The Tax Man Giveth?

Since our last quarterly commentary, the stock market has continued to increase without much pause. Here’s a report card detailing the spectacular returns we saw in investment markets in the fourth quarter and the full year:

One of the items propelling U.S. equity prices higher is a major Federal tax overhaul bill that went into law, effective January 1st of this year. We have analyzed the tax changes and, while there are some adjustments at the individual income tax level, the only change we’d consider “major” is the permanent corporate tax rate cut from 35% to 21%.

Since U.S. economic growth is largely consumer spending driven, individual tax rates typically have a larger influence on the economy than corporate tax rates. However, corporate tax rates have a bigger impact on the stock market. An increase in corporate profits, due to lower expenses (i.e. taxes), should lead to higher stock prices. And this, of course, benefits you and anyone else who owns stocks.

If corporations use their newfound wealth to increase employee’s wages or invest in capital projects that create jobs, or if foreign companies, enticed by lower tax rates, decide to invest in the U.S., economic growth could certainly increase. However, if recent history is any guide, the majority of these tax savings will be used to buy back stock and/or pay dividends, benefiting shareholders. Stocks have increased in anticipation of the tax bill and while it remains to be seen what companies will actually do with their winnings, increasing equity prices cast a vote toward shareholders reaping the rewards.

With regard to individual tax changes, tax rates are being reduced marginally (and temporarily through 2025) and standard deductions are going up significantly. These two things lead to lower taxes, all else equal. However, certain exemptions and deductions are going away which can mitigate tax savings. Bottom-line, some tax payers will be paying less and some, especially ones with substantial state and local taxes (SALT), may end up paying more. We don’t expect any of these changes, on the whole, to be a “game changer”.

When assessing our outlook for the economy, the mix and direction of monetary and fiscal policy is a key component. Typically, when monetary policy is loose (i.e. the Fed is reducing interest rates and/or buying financial assets), economic growth tends to pick up. Conversely, when monetary policy is tight (i.e. the Fed is raising interest rates and/or selling financial assets), the economy tends to slow down. Fiscal policy can also be either loose (cutting taxes and/or increasing government spending) or tight (raising taxes and/or reducing government spending) and can have an influence on the economy.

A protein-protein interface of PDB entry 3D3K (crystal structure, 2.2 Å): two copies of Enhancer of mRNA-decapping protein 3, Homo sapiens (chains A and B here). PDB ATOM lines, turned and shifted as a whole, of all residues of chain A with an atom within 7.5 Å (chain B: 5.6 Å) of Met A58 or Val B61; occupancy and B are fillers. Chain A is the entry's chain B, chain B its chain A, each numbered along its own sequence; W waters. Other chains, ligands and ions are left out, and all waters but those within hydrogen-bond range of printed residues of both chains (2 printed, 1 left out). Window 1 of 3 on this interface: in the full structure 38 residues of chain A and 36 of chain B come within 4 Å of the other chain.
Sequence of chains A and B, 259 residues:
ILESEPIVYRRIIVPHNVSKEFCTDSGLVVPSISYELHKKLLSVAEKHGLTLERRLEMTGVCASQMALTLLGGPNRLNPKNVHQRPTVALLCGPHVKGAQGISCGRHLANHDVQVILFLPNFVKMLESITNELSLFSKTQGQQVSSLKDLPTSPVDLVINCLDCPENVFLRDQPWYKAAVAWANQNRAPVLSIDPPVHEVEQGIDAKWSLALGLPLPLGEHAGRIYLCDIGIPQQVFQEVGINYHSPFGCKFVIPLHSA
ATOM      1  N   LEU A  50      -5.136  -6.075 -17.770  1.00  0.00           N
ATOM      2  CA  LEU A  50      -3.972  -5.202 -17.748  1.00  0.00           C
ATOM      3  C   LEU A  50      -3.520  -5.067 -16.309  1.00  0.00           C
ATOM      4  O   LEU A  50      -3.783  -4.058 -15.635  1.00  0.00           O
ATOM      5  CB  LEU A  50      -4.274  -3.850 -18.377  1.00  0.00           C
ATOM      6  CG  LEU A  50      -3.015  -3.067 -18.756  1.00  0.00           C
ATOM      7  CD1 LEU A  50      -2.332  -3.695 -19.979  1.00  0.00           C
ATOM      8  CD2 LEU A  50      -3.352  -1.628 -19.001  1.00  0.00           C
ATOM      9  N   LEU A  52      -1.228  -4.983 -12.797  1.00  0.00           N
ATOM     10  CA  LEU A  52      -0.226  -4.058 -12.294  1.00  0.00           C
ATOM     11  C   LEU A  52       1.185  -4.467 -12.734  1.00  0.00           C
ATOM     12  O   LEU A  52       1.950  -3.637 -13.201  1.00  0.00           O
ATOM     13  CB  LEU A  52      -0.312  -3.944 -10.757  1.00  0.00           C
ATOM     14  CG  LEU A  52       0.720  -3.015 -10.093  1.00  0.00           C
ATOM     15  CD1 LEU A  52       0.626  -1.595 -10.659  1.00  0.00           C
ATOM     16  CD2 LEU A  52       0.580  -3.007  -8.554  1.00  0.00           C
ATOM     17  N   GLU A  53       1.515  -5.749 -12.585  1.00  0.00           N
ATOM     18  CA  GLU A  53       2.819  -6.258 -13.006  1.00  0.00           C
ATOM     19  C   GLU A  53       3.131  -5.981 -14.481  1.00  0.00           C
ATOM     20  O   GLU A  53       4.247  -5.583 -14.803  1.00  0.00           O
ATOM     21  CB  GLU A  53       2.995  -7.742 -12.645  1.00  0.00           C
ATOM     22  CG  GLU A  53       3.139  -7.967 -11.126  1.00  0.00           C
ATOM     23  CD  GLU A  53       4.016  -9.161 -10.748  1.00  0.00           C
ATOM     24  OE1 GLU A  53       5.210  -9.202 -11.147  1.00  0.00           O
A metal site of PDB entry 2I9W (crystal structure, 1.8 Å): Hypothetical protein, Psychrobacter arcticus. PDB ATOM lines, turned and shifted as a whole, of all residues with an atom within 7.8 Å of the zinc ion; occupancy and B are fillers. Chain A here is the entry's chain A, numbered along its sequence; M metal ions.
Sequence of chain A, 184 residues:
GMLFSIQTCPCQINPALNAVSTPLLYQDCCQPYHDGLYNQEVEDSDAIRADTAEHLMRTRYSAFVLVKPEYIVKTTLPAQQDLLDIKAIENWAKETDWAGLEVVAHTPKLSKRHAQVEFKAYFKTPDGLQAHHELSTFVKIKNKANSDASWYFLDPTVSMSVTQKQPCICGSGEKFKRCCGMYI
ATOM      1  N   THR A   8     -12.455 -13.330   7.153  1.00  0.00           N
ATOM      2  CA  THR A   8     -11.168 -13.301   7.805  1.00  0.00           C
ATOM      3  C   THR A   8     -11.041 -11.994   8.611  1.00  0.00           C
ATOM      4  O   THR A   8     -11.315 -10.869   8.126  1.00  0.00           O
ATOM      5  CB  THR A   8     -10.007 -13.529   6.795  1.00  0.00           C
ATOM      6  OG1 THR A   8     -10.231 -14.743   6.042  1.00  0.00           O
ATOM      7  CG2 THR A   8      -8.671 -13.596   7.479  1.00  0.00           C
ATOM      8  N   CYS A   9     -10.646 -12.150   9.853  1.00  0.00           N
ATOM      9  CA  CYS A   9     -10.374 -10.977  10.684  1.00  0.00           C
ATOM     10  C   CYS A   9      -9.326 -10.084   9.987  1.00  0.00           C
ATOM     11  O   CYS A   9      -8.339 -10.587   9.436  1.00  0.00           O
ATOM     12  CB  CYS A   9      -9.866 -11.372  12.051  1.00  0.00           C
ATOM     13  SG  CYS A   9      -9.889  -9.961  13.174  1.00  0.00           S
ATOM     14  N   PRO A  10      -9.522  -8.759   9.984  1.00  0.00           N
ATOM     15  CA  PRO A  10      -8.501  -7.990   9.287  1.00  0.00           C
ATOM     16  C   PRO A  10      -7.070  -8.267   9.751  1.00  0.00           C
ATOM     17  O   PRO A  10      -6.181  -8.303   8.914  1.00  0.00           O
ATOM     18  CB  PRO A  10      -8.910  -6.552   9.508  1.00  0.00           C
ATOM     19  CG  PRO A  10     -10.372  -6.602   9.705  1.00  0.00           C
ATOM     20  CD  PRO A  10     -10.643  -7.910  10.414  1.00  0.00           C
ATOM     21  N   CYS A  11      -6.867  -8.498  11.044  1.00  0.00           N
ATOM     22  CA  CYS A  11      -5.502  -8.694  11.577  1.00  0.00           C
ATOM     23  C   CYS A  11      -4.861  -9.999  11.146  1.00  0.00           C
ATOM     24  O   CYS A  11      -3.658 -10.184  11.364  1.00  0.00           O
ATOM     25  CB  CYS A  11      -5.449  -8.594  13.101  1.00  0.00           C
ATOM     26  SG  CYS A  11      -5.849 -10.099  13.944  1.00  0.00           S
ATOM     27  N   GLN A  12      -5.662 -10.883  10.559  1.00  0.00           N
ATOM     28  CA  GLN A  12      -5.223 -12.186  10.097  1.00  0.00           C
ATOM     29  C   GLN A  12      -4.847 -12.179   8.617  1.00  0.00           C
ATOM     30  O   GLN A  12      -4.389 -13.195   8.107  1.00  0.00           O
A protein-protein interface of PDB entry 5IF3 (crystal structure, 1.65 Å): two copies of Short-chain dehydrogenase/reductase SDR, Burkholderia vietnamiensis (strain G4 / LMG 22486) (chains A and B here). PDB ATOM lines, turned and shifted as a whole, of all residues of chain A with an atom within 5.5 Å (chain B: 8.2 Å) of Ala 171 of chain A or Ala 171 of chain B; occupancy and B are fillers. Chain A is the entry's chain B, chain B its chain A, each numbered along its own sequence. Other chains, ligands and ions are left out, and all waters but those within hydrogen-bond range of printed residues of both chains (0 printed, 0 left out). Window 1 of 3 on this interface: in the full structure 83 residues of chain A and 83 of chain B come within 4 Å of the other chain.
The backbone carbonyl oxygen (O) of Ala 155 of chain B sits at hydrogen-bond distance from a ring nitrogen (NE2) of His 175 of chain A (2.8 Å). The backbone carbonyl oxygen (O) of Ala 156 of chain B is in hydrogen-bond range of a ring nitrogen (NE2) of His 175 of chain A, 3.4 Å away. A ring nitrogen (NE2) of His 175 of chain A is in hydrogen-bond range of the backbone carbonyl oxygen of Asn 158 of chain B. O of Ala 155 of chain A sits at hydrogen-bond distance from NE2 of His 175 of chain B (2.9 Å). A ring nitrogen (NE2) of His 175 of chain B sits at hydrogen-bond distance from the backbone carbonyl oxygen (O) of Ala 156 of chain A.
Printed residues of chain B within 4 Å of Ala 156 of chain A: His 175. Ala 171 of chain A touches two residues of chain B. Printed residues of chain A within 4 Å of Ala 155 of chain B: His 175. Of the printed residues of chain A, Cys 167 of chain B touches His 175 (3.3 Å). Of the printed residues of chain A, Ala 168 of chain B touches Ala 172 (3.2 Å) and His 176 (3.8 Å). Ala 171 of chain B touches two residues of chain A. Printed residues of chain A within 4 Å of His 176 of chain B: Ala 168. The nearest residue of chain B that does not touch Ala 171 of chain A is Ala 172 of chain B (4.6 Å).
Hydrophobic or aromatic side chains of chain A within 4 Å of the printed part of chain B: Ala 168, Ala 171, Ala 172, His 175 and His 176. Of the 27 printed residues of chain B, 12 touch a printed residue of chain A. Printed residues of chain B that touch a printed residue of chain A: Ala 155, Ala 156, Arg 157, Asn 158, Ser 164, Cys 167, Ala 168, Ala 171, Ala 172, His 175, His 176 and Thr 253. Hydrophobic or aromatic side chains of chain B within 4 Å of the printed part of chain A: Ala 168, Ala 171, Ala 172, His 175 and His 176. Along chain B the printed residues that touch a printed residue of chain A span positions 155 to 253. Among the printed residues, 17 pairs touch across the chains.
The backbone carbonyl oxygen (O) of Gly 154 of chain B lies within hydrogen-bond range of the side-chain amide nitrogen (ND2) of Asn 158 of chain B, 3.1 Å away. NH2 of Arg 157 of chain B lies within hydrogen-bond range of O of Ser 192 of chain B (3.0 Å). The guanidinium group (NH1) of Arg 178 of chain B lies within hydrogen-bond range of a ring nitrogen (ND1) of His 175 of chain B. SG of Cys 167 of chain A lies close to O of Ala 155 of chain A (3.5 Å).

For the majority of the most recent economic recovery, monetary policy has been loose and fiscal policy has been tight. However, that is now flip-flopping. Monetary policy is starting to tighten and fiscal policy is starting to loosen. This will likely cause economic growth to be higher and/or last longer than would have otherwise been the case without the new tax bill. One concern with enacting fiscal stimulus when the economy is already doing well, is that the government won’t have as much “ammo” to combat the next downturn when it comes. Unfortunately, fiscal stimulus is often politically driven and politicians don’t seem to think much beyond the election cycle. Fortunately, monetary policy, which is typically apolitical and far outpaces fiscal policy in importance to the market and economy, is starting to tighten, allowing room to stimulate in the next downturn.

Putting this all together, we think the economy will clip along just fine this year (perhaps slightly higher given the new tax bill), yet we believe the stock market has already taken this into account with returns more than doubling historical averages in 2017. As always, we will continue to rely on our economic indicators to guide portfolio allocations and communicate any changes to you. If you have any questions, please don’t hesitate to reach out to your Advisor.

Wishing you health and happiness in 2018!

Author:
Mike Gallagher and the TPG Investment Committee


Cash is represented by the Bloomberg Barclays 1-3 Month T-Bill index, U.S. Bonds are represented by the Bloomberg Barclays US Agg Bond index, U.S. Stocks are represented by the S&P 500 index, Developed International Stocks are represented by the MSCI EAFE index, Emerging Market Stocks are represented by the MSCI Emerging Markets index. Indexes are unmanaged and unavailable for direct investment.

This information is provided for general purposes and is subject to change without notice. The information does not represent, warrant or imply that services, strategies or methods of analysis offered can or will predict future results, identify market tops or bottoms or insulate investors from losses. The information has been obtained from sources considered to be reliable, but it is not guaranteed. Past performance is not a guarantee of future results.

Securities and advisory services offered through Geneos Wealth Management, Inc. Member FINRA/SIPC. Advisory Services offered through TPG Financial Advisors, LLC, a Registered Investment Advisory Firm.

2018-06-21T15:48:20+00:00

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